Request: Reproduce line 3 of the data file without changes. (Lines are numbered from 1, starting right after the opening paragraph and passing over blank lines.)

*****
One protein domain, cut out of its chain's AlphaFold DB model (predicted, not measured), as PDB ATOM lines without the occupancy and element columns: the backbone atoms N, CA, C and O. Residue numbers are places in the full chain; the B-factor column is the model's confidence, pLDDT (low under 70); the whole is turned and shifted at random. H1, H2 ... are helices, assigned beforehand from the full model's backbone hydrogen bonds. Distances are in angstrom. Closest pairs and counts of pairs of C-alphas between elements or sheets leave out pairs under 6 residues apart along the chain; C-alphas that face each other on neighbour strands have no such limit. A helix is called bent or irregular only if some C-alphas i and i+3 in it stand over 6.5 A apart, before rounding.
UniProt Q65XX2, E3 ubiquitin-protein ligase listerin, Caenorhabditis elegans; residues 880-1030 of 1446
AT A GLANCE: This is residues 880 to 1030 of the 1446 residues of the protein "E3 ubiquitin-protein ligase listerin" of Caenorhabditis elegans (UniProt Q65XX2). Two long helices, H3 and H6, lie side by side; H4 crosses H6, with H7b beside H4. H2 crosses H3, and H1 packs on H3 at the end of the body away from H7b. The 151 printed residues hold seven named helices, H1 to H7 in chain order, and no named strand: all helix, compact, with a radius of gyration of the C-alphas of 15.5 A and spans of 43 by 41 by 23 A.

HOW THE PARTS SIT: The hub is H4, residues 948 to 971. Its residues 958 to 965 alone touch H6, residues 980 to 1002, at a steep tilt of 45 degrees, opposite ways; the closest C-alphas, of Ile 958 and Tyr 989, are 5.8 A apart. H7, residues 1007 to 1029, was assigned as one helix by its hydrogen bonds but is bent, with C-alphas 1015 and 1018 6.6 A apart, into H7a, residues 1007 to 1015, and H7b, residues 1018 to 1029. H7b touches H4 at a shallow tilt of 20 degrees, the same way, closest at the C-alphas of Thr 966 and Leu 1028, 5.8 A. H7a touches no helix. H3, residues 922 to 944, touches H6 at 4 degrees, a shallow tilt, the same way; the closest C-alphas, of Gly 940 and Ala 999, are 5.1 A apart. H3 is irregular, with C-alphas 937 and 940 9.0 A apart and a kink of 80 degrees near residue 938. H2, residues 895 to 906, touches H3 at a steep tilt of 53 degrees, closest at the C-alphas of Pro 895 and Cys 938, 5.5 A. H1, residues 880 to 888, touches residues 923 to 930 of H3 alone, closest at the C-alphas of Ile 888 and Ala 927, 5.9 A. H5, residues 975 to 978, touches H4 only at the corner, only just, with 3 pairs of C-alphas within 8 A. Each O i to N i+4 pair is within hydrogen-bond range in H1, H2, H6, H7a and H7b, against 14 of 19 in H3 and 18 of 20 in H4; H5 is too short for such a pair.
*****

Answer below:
HOW THE PARTS SIT: The hub is H4, residues 948 to 971. Its residues 958 to 965 alone touch H6, residues 980 to 1002, at a steep tilt of 45 degrees, opposite ways; the closest C-alphas, of Ile 958 and Tyr 989, are 5.8 A apart. H7, residues 1007 to 1029, was assigned as one helix by its hydrogen bonds but is bent, with C-alphas 1015 and 1018 6.6 A apart, into H7a, residues 1007 to 1015, and H7b, residues 1018 to 1029. H7b touches H4 at a shallow tilt of 20 degrees, the same way, closest at the C-alphas of Thr 966 and Leu 1028, 5.8 A. H7a touches no helix. H3, residues 922 to 944, touches H6 at 4 degrees, a shallow tilt, the same way; the closest C-alphas, of Gly 940 and Ala 999, are 5.1 A apart. H3 is irregular, with C-alphas 937 and 940 9.0 A apart and a kink of 80 degrees near residue 938. H2, residues 895 to 906, touches H3 at a steep tilt of 53 degrees, closest at the C-alphas of Pro 895 and Cys 938, 5.5 A. H1, residues 880 to 888, touches residues 923 to 930 of H3 alone, closest at the C-alphas of Ile 888 and Ala 927, 5.9 A. H5, residues 975 to 978, touches H4 only at the corner, only just, with 3 pairs of C-alphas within 8 A. Each O i to N i+4 pair is within hydrogen-bond range in H1, H2, H6, H7a and H7b, against 14 of 19 in H3 and 18 of 20 in H4; H5 is too short for such a pair.